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  • The Namesake

  • By: Jhumpa Lahiri
  • Narrated by: Sarita Choudhury
  • Length: 10 hrs and 10 mins
  • Unabridged
  • Overall
    4 out of 5 stars 2,015
  • Performance
    4.5 out of 5 stars 1,206
  • Story
    4 out of 5 stars 1,215

The Namesake follows the Ganguli family through its journey from Calcutta to Cambridge to the Boston suburbs. When their son is born, the task of naming him betrays the vexed results of bringing old ways to the new world. Named for a Russian writer by his Indian parents in memory of a catastrophe years before, Gogol Ganguli knows only that he suffers the burden of his heritage as well as his odd, antic name.

  • 4 out of 5 stars
  • Coming of age story

  • By Everett on 03-17-04

Better on paper than in audio

Overall
3 out of 5 stars

Reviewed: 03-18-04

The cultural perspective of this book is by far its most interesting attribute. The author's portrayal of the "generation gap" combines with her equally astute portrayal of the "cultural gap" (the parents grew up in Calcutta and the children grew up in America), resulting in some very thought-provoking conflict. The prose itself is also at times quite stellar. Unfortunately, the reader is just okay, apparently chosen because of her ability to interchange American and Indian accents. There are also frequent and very distracting overdubs, probably to fix reading mistakes, which sound so mismatched that they can't possibly go unnoticed. Still, I listened to this book all the way through, and it was worth it.

2 of 5 people found this review helpful

  • Middlesex

  • By: Jeffrey Eugenides
  • Narrated by: Kristoffer Tabori
  • Length: 21 hrs and 21 mins
  • Unabridged
  • Overall
    4.5 out of 5 stars 9,761
  • Performance
    4.5 out of 5 stars 5,646
  • Story
    4.5 out of 5 stars 5,682

In the spring of 1974, Calliope Stephanides, a student at a girls' school in Grosse Pointe, finds herself drawn to a chain-smoking, strawberry-blonde classmate with a gift for acting. The passion that furtively develops between them - along with Callie's failure to develop physically - leads Callie to suspect that she is not like other girls. In fact, she is not really a girl at all.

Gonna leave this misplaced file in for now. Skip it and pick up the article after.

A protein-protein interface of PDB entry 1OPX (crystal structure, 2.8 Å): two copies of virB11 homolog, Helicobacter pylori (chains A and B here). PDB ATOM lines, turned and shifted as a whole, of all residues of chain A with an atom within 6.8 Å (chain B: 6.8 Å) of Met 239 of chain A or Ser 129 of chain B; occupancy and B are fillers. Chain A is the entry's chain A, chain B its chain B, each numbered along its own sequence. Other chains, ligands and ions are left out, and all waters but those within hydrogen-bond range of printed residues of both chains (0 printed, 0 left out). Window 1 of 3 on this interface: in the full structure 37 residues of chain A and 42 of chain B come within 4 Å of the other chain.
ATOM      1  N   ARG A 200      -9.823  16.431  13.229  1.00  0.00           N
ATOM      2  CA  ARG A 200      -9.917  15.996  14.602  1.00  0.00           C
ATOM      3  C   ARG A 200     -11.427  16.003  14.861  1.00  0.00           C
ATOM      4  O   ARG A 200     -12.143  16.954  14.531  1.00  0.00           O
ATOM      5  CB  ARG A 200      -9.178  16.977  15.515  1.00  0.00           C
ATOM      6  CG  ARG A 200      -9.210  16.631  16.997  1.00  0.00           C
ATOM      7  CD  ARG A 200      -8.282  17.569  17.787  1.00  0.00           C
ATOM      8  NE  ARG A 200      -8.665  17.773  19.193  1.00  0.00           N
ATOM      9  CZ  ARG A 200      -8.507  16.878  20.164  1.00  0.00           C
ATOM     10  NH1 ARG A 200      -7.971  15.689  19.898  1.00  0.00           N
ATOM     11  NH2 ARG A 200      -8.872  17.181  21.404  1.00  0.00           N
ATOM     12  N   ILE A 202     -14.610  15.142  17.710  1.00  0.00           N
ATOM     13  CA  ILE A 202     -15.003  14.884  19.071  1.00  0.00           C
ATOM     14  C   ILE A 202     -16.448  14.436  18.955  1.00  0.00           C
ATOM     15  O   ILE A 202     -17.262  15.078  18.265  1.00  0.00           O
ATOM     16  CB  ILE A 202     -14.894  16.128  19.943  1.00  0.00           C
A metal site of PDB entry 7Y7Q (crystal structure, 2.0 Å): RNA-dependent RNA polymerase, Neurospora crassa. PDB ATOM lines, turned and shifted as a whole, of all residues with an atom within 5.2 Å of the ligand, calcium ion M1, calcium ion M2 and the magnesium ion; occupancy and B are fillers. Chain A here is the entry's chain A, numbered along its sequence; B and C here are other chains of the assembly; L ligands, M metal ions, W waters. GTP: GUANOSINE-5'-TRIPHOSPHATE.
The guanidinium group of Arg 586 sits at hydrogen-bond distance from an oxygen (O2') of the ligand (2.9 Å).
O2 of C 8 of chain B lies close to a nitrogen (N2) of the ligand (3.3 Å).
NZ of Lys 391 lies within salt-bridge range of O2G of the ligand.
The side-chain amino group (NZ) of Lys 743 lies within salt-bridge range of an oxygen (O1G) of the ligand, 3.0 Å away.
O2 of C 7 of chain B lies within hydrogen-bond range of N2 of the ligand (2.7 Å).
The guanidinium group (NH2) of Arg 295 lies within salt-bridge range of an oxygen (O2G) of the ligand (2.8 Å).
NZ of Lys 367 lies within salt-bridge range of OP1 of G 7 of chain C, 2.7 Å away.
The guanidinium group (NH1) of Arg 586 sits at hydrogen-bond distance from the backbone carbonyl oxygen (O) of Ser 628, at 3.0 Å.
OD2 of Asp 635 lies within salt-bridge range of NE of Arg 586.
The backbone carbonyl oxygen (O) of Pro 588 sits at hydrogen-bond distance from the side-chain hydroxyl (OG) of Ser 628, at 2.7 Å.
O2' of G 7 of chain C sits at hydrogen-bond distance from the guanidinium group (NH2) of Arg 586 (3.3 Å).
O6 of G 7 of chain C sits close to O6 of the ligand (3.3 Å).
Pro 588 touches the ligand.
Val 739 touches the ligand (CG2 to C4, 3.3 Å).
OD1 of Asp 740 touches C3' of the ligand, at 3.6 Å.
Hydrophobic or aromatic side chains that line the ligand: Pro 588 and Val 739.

• 4 out of 5 stars
  • Worth Waiting It Out

  • By D. N. Meads on 08-28-09

Awesome combo of writer and reader

Overall
5 out of 5 stars

Reviewed: 06-24-03

The book is fascinating, well-researched, many-faceted, entertaining, and immensely engrossing. The reader is a prolific actor with an impressive resume of non-starring roles who has an incredible talent for characterization, accents, attitudes, and, especially, effective storytelling. The audio quality is also top-notch. Is this maybe the best audiobook I've ever enjoyed? Absolutely!

21 of 22 people found this review helpful

  • Angela's Ashes

  • By: Frank McCourt, Jeannette Walls - introduction
  • Narrated by: Frank McCourt, Jeannette Walls - introduction
  • Length: 15 hrs and 8 mins
  • Unabridged
  • Overall
    4.5 out of 5 stars 7,365
  • Performance
    4.5 out of 5 stars 5,730
  • Story
    4.5 out of 5 stars 5,732

Why we think it’s a great listen: There’s no gentle way to put this – Frank McCourt’s performance of Angela’s Ashes is just better than the Pulitzer Prize-winning book. Frank McCourt shares his sometimes heartwarming, sometimes heartbreaking story of growing up poor, Irish, and Catholic in the Pulitzer Prize-winning memoir Angela's Ashes.

  • 5 out of 5 stars
  • A classic book *and* a classic audiobook

  • By Karen on 01-30-03

A classic book *and* a classic audiobook

Overall
5 out of 5 stars

Reviewed: 01-30-03

Sometimes the audio version of a good book can be ruined by a bad reader (too much Broadway or something). And sometimes a good reader can cause a book that's boring on paper to come alive in the audio version. But it's a rare and wonderful combination when a top-notch book is brought to life in a top-notch way by its own author in the audio version, especially if it's a memoir. This is an example of that blessed phenomenon. Some people find Angela's Ashes to be depressing, but I find it to be just the opposite. McCourt's attitude is inspiring. He got through his terrible childhood, and triumphed. The pathos is generously tempered with humor. I love this book, and I love to listen to McCourt himself read it to me.

136 of 139 people found this review helpful